Asking about reasonable accommodation in England

Published date01 June 2013
Date01 June 2013
Subject MatterArticles
Asking about
accommodation in
Prakash Shah
Interviews conducted with leading actors in England asking a range of questions about
religious diversity and the legal framework and, in particular, about reasonable accom-
modation, helped identify a number of areas of concern. There was some doubt about
whether specific legal provision should be brought in to guarantee reasonable accom-
modation. However, there was broad support for having the principle adopted in the
practice of employers, whereas some preferred the current informality rather than the
principle being enforced through litigation. None of the respondents came up with
illustrations outside Judaism, Christianity or Islam. The results are consistent with recent
critical studies showing that the assumption in social sciences that religion is a universal
has been imported from theology. Religion-based questions only pick out certain phe-
nomena specific to some cultures and an inevitable skew is created when asking such
questions because they make sense only within an Abrahamic religious framework.
Although enabling the identification of some aspects of culture considered to merit rea-
sonable accommodation on the grounds of religion, the results also pose questions
about the adequacy of current standard research methodologies which assume that reli-
gion is a universal.
Religion, religious studies, methodology, reasonable accommodation, discrimination,
religious freedom, Abrahamic religions, England
GLOCUL Centrefor Culture and Law, Department of Law, QueenMary, University of London, UK
Corresponding author:
Prakash Shah, GLOCUL Centre for Culture and Law, Department of Law, Queen Mary, University
of London, Mile End Road, London E1 4NS, UK.
International Journalof
Discrimination and theLaw
13(2-3) 83–112
ªThe Author(s) 2013
Reprints and permission:
DOI: 10.1177/1358229113487818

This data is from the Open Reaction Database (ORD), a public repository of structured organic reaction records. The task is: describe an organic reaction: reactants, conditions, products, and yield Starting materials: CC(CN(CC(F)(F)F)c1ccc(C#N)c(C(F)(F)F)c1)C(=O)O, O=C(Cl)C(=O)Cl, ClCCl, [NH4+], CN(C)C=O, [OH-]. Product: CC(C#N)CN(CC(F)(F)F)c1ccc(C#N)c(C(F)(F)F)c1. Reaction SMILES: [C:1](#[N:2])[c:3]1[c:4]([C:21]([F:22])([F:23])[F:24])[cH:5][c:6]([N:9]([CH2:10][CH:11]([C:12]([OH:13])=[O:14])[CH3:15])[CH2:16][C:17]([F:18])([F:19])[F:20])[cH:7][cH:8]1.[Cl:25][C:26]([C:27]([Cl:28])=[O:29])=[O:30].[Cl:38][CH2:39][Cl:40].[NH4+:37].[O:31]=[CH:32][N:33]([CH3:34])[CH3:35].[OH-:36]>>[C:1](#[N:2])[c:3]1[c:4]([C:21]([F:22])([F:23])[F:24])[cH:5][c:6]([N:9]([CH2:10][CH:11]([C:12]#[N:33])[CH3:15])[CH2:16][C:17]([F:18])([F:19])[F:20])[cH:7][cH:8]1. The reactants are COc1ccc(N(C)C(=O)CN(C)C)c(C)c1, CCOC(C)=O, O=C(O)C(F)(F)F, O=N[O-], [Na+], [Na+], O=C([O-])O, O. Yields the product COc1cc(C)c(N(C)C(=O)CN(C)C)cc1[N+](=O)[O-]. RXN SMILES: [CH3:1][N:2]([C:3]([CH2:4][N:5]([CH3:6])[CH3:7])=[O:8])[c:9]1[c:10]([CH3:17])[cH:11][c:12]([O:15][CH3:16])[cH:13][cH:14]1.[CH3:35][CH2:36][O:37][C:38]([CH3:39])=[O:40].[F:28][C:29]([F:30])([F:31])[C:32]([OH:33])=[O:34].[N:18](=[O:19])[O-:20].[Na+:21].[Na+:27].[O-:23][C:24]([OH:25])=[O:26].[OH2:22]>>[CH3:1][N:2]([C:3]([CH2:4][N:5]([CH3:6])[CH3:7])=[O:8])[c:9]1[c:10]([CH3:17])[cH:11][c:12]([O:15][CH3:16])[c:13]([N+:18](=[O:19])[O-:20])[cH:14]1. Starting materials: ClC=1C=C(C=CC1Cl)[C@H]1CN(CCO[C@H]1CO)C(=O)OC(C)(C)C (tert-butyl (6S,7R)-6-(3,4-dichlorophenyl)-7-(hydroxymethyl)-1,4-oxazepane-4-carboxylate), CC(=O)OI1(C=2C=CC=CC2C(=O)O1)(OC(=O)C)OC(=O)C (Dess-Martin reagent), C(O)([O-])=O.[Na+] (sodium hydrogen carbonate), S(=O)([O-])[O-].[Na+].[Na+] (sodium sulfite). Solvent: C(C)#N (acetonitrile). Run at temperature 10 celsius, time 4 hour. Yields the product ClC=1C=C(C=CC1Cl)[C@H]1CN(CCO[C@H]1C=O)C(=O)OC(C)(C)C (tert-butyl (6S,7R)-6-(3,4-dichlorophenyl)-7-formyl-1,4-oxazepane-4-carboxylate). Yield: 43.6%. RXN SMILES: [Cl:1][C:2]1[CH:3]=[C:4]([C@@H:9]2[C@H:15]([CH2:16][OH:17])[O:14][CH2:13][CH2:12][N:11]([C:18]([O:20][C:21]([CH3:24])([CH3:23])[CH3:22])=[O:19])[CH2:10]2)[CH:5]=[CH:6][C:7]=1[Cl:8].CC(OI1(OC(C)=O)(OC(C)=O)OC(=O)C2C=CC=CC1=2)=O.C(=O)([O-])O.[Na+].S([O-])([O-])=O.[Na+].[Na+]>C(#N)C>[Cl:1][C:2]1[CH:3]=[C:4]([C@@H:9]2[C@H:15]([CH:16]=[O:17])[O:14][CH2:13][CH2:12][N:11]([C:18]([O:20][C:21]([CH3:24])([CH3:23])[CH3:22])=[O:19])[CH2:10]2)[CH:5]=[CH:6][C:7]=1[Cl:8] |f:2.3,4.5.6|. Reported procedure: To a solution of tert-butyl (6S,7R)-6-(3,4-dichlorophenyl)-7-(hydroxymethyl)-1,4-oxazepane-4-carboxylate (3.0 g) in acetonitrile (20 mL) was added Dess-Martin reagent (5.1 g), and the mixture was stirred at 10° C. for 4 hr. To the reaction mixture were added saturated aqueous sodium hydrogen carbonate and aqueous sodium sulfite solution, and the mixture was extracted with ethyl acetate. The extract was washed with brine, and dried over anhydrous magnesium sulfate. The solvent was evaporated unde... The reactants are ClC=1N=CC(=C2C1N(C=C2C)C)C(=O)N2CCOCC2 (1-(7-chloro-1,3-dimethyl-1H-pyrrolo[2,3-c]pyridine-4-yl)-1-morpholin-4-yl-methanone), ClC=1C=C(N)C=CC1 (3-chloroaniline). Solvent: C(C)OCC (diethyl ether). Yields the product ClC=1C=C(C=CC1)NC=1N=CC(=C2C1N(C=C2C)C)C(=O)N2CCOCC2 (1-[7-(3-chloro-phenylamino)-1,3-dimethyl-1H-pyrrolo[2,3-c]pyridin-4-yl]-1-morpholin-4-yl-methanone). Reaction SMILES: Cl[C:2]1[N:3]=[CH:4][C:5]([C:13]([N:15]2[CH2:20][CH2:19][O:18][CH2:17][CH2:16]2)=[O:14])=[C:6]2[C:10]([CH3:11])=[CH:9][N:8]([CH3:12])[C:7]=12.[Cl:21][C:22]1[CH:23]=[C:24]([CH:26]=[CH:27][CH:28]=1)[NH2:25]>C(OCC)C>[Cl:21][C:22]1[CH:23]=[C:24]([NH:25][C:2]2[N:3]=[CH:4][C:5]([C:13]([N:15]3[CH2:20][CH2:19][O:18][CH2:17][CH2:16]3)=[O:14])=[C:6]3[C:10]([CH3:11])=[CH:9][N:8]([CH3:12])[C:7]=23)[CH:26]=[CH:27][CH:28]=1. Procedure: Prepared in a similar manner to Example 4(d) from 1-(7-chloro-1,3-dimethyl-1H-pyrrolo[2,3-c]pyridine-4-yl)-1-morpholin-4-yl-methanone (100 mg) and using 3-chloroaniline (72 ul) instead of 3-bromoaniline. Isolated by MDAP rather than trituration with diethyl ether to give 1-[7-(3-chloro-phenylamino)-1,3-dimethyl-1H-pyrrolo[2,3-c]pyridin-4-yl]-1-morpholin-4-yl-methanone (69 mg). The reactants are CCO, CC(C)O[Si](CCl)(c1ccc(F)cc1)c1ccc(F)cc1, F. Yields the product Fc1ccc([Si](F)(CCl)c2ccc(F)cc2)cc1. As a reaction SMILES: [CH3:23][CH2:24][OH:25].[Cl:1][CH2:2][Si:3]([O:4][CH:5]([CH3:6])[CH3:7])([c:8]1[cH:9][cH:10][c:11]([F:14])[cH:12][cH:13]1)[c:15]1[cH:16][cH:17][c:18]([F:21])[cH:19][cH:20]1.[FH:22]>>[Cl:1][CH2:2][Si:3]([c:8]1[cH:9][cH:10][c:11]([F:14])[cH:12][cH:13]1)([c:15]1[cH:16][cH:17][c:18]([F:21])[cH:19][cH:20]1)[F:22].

The UK RELIGARE project team conducted 27 fullinterviews with leading actors in the
field of religious diversity during the period March to September 2011.
The selection of
intervieweesprimarily depended on accessto them and the list of intervieweesrepresented
here is mainly composed of persons who work directly on behalf of a religious or ethnic
community as functionaries within their organisations, as educators, or as public intellec-
tuals who take a particular interest in that field (see Appendix).
These interviewees were,
subject to a lack of knowledge of particular specialised fields, fairly well informed about
the affairs of the religious communities in which they took an interest. The responses
which were most relevant to the question of reasonable accommodation on religious
grounds withinthe workplace were subsequentlyselected. This article providesan account
of, as well asa reflection upon, the responsesgiven, what we can learnfrom them about the
nature of reasonable accommodation in the workplace and, in more general terms, about
methodological approaches to researching religion. In so doing, it places the material
gained from the interviews in the context of a picture of diversity in Britain and of how
it links to patterns of claims-making by members of these diverse groups; the theoretical
presuppositions inherent to popular and academic approaches to religion; the legislative
structures shaping the claims raised through the legal system; and what types of claims
respondents generally raise when discussing reasonable accommodation on religious
A super-diverse Britain
The UK is a richly diverse society with a multiplicity of religious and ethnic groups rep-
resented in its population. This diversity is chiefly the result of post-war streams of
immigration, but also has a longer recorded history (Fryer, 1984; Holmes, 1988; Ker-
shen, 2005; Visram, 2002). Whereas these post-war streams at first consisted primarily
of Caribbean and South Asian immigrants, migration has diversified intensely in the last
few decades, adding to the plurality of the UK’s population, leading to the characterisa-
tion of British (and other European) urban spaces as ‘super-diverse’ (Vertovec, 2007).
This richness raises a range of questions of multicultural accommodation and, as in other
European countries, the British legal sphere has not remained immune from having to
find answers to those questions (Bradney, 1993; Grillo et al., 2009; Pearl and Menski,
1998; Poulter, 1986, 1990, 1998; Shah, 2005, 2007; Shah and Menski, 2006). Although
the discourses about, and legal responses to, alterity were initially formulated in terms of
‘race’ and then ‘ethnicity’ (Ballard, 1992), in recent years ‘religion’ and ‘faith’ (Grillo,
2010) have come to the fore as ‘identity markers’ (Bhamra, 2011) in unprecedented
ways. This is challenging established understandings and practices concerning the rela-
tionship of state and religion, the salience of secularism, secularisation and the role of
‘secular law’ amidst societal diversity, and how courts, legislation, and official practices
take into account ethnic and religious diversity in society.
The constraints and conventions of public discourse and the opportunity structures
offered by British legal systems condition the manner in which questions of accommo-
dation arise. Important influences include the conduct of state–religion relationships,
84 International Journal of Discrimination and the Law 13(2-3)

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